Madame X Reviews: British Press
It’s 4 June, and ten days ahead of the release of Madame X – and fresh of the announcement that Madonna will appear on the Graham Norton Show on June 14 to celebrate – the reviews from the British press are off from the embargo and (largely) a pleasure to read. Here are a few excerpts – and links to the complete reviews published so far:
The Guardian says Madame X is “her most bizarre album ever” and gives it a 4 / 5 stars 4 out of 5 stars ranking, adding that, by embracing Latin pop, Madonna sounds more natural than she has in years.
Throughout, there is more density and musical adventure than at almost any other point in her career (perhaps this is the influence of Mirwais, who produces numerous tracks here and gave Music its fiendish intricacy). Her voice is remarkably plastic, pitched down one minute and up the next, into a Sia-like bleat and out into robotic polyphony. Often, around the seabed of the mix, is a swirl of aqueous psychedelic sound, profoundly different and much more interesting than her earlier R&B and EDM minimalism.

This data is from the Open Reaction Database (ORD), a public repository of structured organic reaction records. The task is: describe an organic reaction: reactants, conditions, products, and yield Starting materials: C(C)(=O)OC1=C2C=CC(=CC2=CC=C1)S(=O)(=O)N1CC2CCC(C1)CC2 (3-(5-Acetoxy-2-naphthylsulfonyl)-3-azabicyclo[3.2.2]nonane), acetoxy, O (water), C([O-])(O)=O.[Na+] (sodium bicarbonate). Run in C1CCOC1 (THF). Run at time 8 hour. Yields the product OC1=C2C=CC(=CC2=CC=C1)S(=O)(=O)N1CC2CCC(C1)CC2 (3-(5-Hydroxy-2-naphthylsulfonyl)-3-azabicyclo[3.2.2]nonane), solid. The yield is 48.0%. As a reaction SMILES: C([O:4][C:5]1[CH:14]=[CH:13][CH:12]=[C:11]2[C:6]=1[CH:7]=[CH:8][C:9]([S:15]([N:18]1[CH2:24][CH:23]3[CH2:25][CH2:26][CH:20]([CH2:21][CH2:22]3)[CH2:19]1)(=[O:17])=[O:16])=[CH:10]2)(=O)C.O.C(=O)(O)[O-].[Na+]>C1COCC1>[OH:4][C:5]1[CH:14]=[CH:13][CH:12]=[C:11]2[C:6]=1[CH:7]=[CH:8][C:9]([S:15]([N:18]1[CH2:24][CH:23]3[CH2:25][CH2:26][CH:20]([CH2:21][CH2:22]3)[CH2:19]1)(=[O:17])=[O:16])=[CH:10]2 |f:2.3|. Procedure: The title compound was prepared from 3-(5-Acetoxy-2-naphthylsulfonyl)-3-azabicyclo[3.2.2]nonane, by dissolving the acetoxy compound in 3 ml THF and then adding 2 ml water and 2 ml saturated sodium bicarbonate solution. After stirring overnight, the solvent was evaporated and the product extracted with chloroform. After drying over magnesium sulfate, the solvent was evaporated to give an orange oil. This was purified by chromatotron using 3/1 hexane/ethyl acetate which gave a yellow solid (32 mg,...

The Times calls Madame X “probably her boldest album yet” with a 4 stars out of 5 review:
Ever since she emerged from New York in the early 1980s, Madonna’s moderate abilities in music, singing and dancing have been more than made up for in searing ambition, an ability to work with the right people at the right time and a brittle form of bravery, with outer toughness masking inner frailty. Now comes probably her boldest, certainly her strangest, album yet. Madame X veers between pop, Latin and clubby dance music, jumps from the personal to the political and is bound together by an exotic, breezy mood that feels strangely intimate, as if she is revealing a hitherto hidden part of her soul. She isn’t really, of course, but she does a good job of pretending she is.
The Sun points out that just like she did in 1998 with Ray Of Light, Madame X “is Madonna’s reinvention”.
Say what you like about Madonna – she’s never boring.
In an industry which is quickly becoming devoid of personality, she has returned with her most diverse and out-there record ever.
Last, and certainly the least, there’s the review – or whatever you call it – from The Mirror‘s 3AM editor, where there’s not a single word worth quoting.